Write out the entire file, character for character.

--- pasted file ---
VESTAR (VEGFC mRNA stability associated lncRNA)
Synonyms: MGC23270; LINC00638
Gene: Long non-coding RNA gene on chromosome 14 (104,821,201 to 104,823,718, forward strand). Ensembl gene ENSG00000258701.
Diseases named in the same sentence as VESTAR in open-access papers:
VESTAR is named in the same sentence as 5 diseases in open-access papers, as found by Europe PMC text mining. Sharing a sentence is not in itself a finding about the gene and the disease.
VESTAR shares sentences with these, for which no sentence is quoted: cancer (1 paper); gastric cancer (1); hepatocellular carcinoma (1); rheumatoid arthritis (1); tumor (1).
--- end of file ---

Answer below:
VESTAR (VEGFC mRNA stability associated lncRNA)
Synonyms: MGC23270; LINC00638
Gene: Long non-coding RNA gene on chromosome 14 (104,821,201 to 104,823,718, forward strand). Ensembl gene ENSG00000258701.
Diseases named in the same sentence as VESTAR in open-access papers:
VESTAR is named in the same sentence as 5 diseases in open-access papers, as found by Europe PMC text mining. Sharing a sentence is not in itself a finding about the gene and the disease.
VESTAR shares sentences with these, for which no sentence is quoted: cancer (1 paper); gastric cancer (1); hepatocellular carcinoma (1); rheumatoid arthritis (1); tumor (1).